But brace yourself: having seen that the Washington Post tactic works, and that GOP voters do have moral standards that they can exploit, the left will use it against virtually every Republican running in 2018. Primary voters need to pick wisely, and anyone with skeletons in their closets had better air them out now or drop out if they don’t want them splashed across the national media. I’ve long said that if you get into politics, you’d better be prepared to undergo a public colonoscopy. Well, prepare for your test results to be broadcast ‘round the clock.
Also despite the crowing from the left, this is not necessarily a signal that retaking the Senate is within reach in 2018. The Democrats have far more states up for reelection than the Republicans, and they have to win every last state and pick up two more red states. But the Republicans are on notice that they need to pick great candidates, to campaign hard for them, and to mobilize their vote. The left is charged up by a 24/7 diet of anti-Trump vitriol, and if you don’t want the agenda that’s defeating ISIS, turbo-charging the economy and putting real judges back on the bench to be blocked in Congress, you’ve got to get up off the couch and vote.
Everyone else is doing winner/loser lists, so here’s mine, aside from Jones and Moore.
The obvious loser that everyone is citing is Steve Bannon, Trump’s former adviser who spearheaded the idea of primary challenges to moderate Republicans. The new Senate GOP majority is only 51-49 (it was already in effect a minority because of the Republicans who play Hamlet – “To support or not to support?...” over every conservative bill, and then don’t support.) This will make it even harder to get a conservative agenda passed or to approve constructionist judges. Republican voters can’t do what the Senate Hamlets do and let the perfect be the enemy of the good by taking their ball and going home if the Republican isn’t perfectly in sync with their views.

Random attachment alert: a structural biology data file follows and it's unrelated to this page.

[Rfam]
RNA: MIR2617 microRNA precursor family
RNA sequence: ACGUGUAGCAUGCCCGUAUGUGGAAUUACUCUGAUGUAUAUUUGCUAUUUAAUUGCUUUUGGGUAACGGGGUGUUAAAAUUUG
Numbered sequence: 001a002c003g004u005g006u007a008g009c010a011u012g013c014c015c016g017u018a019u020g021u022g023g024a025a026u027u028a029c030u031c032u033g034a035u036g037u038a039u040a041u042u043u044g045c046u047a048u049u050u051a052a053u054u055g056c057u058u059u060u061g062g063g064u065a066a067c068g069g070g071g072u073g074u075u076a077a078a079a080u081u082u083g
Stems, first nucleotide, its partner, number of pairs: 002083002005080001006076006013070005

For that and his failed last-minute push for Moore, President Trump is also a loser this round. His ugly Election Day Twitter feud with Kirsten Gillibrand also couldn’t have helped. That was an embarrassing unforced error.
Loser but also winner: Mitch McConnell. He has one fewer Republican Senator, but he won't have to deal with continuing controversy over seating Moore. He can also point to the loss as proof that Bannon’s strategy is a fatal mistake, and Bannon’s favorite punching bag is McConnell.
Another loser but also winner: Republicans who lost an election but proved that they do take character seriously and don’t dismiss questions about that just because a candidate is “their guy.”
Loser: Al Franken. Many suspect that he postponed his resignation so if Moore won, he could take it back and stay on. But to quote fellow “SNL” alum David Spade: “Buh-bye!”
Finally, the big loser nobody’s mentioned: just as in 2016, the pollsters. As recently as Monday, one poll showed Moore up 9 points, while another had Jones up 10 points. The final gap was less than 2 points. Maybe it’s time to start consulting Magic 8-Balls instead.